VA-11 HALL-A: Cyberpunk Bartender Action

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Wow. Just wow. I don’t think there’s anything in this game that I don’t love. But that’s getting ahead of myself. Let’s start with the overview of the game’s… story.

You play Jill (Julianne), a bartender. You get some crazy patrons in the bar. You listen to their stories, offer advice, and laugh about a drink named Bad Touch because you’re an immature little girl. You do all of this in a city aptly named ‘Glitch City’. I say it is aptly named because several times you’ll see weird distortions show up on the screen and a girl called ‘Anna’ will appear. But she appears to you and only you… which made me skeptical as to whether or not Jill is a robot… The mechanical suits that the paramedics also glitch out, meaning that those inside had a difficult time removing them. Nanomachines are said to cause weird reactions in a local AI population called Lilim (apparently ‘bot’ or ‘robot’ is offensive). Glitches be everywhere.

Information is dispensed to you either through conversations with customers, or through, and I kid you not, 4chan boards. And a blog/newspaper sorta deal. All of the 4chan/newspaper stuff is managed through your phone which you check every day religiously when you wake up.

The gameplay is visual novel style except instead of doing the normal thing where you pick one of several contrived responses to stuff to further the plot… you serve drinks! I don’t know. Maybe it’s the wannabe chef inside me, or the mathematician that loves following a special set of instructions, or maybe it’s just fun to roleplay something entirely foreign to me but this bartending aspect is quite fun. And the best part? You actually have to pay attention to what the customers are saying. This isn’t like visual novels where most of the text is just fluff and you can probably get through without even bothering to read. Some customers have special preferences, some customers have a usual, and it’s up to you to pay attention to what’s going on to keep up and serve the ‘right’ drinks.

I’m going to get emotional with you for a second. I have a friend I talk to almost daily. And they’re a wonderful person, truly. But they rarely ask how I’m doing. When they do ask how I’m doing, it doesn’t feel like they genuinely want to know how I’m doing. Rather, it feels like they think it would be impolite to continue talking without asking how I’m doing. And while I don’t really mind that much, it does bother me a little bit. So as I play this game, and I become part of a two person exchange, I feel better about communication? I’m not sure the proper way to express this. I guess the best way to sum it up is ‘In order for something to be gained, something of equal value must be lost’. I like how the ‘equation’ remains ‘balanced’ in this game.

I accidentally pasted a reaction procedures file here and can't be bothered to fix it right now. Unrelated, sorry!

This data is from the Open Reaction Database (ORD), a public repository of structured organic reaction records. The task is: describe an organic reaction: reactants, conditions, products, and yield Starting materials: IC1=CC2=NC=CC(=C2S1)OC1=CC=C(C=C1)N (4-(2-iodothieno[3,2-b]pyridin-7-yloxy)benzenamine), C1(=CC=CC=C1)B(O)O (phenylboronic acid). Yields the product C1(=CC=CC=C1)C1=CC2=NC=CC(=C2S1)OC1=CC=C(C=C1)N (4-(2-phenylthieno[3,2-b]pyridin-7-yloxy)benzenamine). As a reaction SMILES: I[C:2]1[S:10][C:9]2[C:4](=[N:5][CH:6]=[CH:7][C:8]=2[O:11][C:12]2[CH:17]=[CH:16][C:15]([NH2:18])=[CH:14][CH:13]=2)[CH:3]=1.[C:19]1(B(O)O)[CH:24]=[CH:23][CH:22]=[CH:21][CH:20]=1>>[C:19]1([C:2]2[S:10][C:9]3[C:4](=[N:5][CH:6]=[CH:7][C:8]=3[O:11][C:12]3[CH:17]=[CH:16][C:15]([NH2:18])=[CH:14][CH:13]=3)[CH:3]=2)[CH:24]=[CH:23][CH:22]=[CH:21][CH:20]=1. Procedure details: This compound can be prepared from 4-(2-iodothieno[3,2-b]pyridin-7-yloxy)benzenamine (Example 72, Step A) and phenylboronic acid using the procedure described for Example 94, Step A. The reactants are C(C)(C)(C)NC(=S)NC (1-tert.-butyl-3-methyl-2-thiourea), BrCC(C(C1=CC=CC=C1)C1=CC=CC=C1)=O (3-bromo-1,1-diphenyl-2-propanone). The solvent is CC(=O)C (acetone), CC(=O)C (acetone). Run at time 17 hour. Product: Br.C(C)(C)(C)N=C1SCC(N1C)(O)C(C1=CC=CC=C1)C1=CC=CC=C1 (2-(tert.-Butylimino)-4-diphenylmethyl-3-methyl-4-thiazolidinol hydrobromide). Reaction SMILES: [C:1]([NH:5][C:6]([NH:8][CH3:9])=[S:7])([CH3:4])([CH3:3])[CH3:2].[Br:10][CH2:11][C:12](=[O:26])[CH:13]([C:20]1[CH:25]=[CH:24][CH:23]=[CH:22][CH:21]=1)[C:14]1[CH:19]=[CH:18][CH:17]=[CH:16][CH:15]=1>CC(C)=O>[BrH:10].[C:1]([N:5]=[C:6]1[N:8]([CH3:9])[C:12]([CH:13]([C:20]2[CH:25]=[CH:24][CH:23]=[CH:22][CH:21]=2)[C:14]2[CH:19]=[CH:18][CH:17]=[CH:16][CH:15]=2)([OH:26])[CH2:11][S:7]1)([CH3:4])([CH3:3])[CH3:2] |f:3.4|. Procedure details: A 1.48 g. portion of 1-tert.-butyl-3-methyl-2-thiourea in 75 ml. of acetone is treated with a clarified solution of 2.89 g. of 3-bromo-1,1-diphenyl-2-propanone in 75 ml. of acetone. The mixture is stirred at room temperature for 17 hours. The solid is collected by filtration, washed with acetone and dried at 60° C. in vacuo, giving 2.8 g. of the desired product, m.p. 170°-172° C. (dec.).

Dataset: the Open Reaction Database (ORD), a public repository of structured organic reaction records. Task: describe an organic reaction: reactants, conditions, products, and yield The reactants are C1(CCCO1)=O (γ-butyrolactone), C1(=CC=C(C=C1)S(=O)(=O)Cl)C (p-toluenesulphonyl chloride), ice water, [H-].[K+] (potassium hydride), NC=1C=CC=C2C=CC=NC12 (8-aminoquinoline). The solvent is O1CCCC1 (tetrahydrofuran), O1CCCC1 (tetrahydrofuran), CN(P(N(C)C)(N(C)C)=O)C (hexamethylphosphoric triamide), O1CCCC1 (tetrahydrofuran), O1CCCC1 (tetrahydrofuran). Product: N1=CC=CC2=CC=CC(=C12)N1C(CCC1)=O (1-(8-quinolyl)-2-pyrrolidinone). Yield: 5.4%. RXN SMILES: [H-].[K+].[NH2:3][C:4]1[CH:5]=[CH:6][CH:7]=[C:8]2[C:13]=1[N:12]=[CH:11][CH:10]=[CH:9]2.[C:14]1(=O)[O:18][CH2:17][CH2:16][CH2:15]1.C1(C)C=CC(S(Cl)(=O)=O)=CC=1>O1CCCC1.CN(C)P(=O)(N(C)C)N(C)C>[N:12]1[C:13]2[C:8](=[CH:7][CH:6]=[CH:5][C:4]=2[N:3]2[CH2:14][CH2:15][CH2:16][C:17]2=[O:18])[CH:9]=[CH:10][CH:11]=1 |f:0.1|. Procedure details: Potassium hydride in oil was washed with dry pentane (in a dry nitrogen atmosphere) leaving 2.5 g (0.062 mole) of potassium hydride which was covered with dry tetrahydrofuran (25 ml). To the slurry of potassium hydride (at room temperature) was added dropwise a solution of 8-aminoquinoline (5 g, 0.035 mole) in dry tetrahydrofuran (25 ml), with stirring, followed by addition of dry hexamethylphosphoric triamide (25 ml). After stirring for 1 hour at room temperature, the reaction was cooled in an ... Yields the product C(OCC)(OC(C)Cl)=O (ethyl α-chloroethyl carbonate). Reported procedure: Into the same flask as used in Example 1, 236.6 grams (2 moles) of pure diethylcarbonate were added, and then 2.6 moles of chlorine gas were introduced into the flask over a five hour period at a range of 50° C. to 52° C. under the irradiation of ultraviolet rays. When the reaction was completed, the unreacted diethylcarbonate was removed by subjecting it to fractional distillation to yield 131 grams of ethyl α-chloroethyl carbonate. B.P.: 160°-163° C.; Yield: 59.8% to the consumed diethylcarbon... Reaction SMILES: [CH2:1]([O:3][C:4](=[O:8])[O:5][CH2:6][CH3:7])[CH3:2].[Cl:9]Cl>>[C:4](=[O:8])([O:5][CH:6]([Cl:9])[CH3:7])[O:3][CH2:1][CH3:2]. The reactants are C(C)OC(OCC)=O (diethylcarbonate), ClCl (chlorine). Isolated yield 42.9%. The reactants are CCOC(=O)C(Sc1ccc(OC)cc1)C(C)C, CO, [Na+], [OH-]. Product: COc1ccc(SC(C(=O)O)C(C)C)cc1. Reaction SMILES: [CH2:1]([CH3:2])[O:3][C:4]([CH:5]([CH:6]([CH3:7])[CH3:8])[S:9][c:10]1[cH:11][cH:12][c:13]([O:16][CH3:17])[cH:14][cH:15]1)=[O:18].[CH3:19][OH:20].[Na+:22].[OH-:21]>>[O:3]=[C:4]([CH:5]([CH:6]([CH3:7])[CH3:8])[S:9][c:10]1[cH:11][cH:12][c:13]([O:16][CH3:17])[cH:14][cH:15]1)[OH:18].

I’ll be straight with you, I’m not sure that there’s an overarching story to really get involved with. And to be quite honest with you, I’d prefer it that way. I believe the best way to experience this game is you are a bartender just living your life. Your game route goes over the course of about a month. Not a lot of stories in life get wrapped up in a month. There’s only one mini-story that gets wrapped up, but it gets wrapped up in a way that makes sense and is timely in fashion. And perhaps that’s the beauty of this game. That it is just a little slice of life. It does make good sequel bait.

The aesthetic of the game is beautiful. The music makes sense and it’s also quite varied. You can just tell how much effort went into making this game a work of art. It’s not difficult to buy into the environment of cyberpunk city on the edge. The writing is very detailed. The most important part? The characters are consistent and they consistently make sense. I cannot stress this enough. This is where many visual novels fail. They make lousy characters and/or they make illogical characters. This masterpiece makes solid characters that behave exactly the way they should and no character design seems like it was made to fill a hole in the story. This is the type of game that made a story in which the characters exist within and without the story. Well done.

It’s amazing. It’s a polished piece of work that is well worth the money that I spent on it. It also has a ton of humour within it. I took a screenshot of a character being asked why they made their stage name red comet and where the ‘red’ came in and they said it was because it made them three times faster. Three times faster! For those of you plebes that have no idea why that’s funny, I’ll explain the joke. Back in like… 1980 (which may have been before my time but who cares) there was a mecha anime called Mobile Suit Gundam. A character named Char Aznable was referred to as the ‘Red Comet’ and his mech was painted red. This mech looked exactly like the other mechs, except that it was red instead of green. And it was said that his mech went three times faster than the other mechs, likely to emphasize what a great pilot Char was. Eventually the red one being ‘three times faster’ became a bit of a joke among popular culture. And now I wonder if the Flash’s red suit is what makes him go fast…

So with that it seems that I’ve given this one a positive review! I fully recommend the purchase of Vallhalla! This is the type of game that made itself exactly what it needed to be. It’s not long, it’s not hard, but it’s an enjoyable experience from start to finish.

Artemis Hunt

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VA-11 HALL-A: Cyberpunk Bartender Action

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